The Incomparable Max

August 16th, 2013 § 0 comments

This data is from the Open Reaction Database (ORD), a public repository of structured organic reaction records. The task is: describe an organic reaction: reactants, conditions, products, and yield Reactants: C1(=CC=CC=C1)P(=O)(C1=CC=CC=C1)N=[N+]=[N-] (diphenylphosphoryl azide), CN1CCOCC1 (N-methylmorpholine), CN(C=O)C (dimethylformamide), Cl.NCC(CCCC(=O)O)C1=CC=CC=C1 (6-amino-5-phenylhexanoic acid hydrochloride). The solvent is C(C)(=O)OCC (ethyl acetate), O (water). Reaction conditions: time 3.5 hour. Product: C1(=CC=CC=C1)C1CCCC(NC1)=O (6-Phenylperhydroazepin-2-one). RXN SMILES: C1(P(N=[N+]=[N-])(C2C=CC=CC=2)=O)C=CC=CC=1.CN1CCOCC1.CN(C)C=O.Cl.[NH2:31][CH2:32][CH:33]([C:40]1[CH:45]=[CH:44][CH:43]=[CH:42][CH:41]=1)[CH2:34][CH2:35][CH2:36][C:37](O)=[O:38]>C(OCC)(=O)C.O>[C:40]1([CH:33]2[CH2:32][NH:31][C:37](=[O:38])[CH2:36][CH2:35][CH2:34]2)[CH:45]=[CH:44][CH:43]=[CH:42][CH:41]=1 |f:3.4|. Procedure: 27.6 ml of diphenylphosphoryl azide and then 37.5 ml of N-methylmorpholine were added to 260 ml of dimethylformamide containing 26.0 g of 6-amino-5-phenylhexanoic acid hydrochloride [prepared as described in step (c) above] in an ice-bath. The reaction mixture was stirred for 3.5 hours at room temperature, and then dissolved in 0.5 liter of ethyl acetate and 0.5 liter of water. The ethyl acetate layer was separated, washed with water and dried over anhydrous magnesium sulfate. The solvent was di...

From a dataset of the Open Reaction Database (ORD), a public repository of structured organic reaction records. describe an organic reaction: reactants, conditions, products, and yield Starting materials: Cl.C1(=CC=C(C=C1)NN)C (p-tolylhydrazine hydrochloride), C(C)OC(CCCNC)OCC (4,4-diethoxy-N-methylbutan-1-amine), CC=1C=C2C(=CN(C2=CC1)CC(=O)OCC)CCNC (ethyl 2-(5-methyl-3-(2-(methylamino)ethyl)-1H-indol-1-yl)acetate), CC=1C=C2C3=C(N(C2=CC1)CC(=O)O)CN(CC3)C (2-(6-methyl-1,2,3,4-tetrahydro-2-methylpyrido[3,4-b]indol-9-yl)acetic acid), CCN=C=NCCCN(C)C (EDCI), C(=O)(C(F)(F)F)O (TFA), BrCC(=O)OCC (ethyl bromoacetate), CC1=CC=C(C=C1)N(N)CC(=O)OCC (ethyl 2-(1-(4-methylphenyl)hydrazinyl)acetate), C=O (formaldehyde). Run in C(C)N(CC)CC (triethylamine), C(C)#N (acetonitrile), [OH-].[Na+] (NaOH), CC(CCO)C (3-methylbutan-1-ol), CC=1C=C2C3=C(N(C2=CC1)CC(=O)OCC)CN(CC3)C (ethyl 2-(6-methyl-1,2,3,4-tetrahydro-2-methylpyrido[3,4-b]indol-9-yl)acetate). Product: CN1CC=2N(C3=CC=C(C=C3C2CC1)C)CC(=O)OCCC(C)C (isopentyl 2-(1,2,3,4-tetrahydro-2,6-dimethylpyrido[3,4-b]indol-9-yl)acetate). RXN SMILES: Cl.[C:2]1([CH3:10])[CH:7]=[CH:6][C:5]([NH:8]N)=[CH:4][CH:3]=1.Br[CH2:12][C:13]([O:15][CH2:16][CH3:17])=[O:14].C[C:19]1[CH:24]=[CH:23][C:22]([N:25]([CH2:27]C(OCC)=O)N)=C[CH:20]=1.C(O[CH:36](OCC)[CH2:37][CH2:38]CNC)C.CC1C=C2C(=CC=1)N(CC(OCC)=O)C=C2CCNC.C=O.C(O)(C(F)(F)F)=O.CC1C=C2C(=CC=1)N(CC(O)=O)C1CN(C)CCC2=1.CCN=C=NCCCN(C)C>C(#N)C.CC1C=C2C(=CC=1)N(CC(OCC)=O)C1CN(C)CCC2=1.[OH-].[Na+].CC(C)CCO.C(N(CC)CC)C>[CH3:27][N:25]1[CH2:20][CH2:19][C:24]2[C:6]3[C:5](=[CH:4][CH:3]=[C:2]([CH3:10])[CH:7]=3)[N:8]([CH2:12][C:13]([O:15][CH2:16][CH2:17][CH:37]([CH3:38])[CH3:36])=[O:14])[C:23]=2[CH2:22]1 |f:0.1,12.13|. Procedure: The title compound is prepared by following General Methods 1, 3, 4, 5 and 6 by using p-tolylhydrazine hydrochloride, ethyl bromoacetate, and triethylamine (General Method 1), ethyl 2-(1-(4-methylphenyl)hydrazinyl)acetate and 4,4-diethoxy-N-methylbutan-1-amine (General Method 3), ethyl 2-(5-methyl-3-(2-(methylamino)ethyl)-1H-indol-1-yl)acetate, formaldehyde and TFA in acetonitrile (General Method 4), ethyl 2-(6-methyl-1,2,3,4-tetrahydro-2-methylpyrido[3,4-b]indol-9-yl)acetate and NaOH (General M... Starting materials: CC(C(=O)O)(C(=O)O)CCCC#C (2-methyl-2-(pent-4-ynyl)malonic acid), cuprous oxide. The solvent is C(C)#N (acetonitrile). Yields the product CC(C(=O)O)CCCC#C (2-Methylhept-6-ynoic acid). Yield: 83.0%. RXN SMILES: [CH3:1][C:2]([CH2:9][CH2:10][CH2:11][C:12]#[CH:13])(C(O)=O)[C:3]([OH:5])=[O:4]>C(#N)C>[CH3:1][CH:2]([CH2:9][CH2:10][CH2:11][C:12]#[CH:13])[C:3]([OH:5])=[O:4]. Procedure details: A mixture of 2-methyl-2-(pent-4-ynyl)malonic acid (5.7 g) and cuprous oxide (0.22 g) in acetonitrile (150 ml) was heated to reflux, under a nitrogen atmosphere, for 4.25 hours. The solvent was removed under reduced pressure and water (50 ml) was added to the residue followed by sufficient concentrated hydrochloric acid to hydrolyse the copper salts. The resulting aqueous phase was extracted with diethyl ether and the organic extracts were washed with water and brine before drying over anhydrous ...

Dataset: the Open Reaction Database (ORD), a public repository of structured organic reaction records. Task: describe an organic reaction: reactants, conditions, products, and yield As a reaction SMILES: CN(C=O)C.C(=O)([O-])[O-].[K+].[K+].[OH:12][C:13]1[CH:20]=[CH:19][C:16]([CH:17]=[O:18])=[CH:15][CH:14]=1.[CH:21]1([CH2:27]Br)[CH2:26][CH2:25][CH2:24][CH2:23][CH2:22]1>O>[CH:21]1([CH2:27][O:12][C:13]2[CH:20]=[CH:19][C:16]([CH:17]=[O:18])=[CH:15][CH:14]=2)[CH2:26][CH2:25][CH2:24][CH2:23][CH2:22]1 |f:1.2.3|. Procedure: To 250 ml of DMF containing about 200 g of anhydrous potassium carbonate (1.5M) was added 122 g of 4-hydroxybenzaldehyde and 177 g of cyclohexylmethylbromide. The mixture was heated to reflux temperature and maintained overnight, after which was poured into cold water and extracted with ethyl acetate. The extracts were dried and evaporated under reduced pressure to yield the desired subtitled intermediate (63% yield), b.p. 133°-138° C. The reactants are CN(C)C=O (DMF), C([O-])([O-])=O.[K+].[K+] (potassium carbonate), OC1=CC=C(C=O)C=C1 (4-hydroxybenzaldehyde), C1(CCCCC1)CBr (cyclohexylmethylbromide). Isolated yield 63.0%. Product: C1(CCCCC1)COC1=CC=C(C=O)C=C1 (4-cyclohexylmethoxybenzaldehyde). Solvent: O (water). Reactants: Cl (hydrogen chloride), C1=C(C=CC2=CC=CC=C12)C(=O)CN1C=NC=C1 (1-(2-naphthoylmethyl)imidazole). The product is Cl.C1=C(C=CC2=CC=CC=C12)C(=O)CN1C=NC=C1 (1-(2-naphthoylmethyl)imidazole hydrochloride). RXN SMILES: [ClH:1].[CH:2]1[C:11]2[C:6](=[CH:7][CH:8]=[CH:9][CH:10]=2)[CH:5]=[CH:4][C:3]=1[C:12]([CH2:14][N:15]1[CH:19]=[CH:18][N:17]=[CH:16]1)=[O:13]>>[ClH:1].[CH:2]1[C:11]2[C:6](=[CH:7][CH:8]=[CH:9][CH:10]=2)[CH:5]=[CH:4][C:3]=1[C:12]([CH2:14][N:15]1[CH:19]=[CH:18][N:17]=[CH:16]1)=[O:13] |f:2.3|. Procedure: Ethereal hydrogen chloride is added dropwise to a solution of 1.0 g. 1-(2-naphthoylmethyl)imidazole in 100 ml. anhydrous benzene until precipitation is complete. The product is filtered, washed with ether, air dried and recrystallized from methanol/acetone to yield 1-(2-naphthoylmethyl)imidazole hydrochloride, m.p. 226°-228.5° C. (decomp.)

Does anyone read the works of Max Beerbohm anymore? Or look (with amusement) at his brilliant caricatures? HG has been a lifelong fan of this adroit and elegant personality, an English dandy of the Edwardian era. Dead for some 57 years, his prose (described as “lapidary” by one critic) still sparkles. As rain lashed Prince Edward Island, HG found solace sipping locally distilled pastis from the Myriad View Distillery and reading Mainly On the Air, a collection of Sir Max’s BBC radio broadcasts and essays. What is magical about this collection is that Beerbohm writes about forgotten writers, obscure playwrights, antique music hall songs and performers and makes HG smile in remembrance of a life HG never lived. There are wonderful archaic phrases and English words that have withered from disuse. Max makes them live again. George Bernard Shaw called him “The Incomparable Max.” Very apt. Beerbohm, during his lifetime, published many books of prose, fiction and dramatic criticism as well as volumes of caricatures. A nice introduction to his work and character is the charming book, Portrait of Max, by S.N. Behrman, a collection of articles Behrman did for The New Yorker Magazine.


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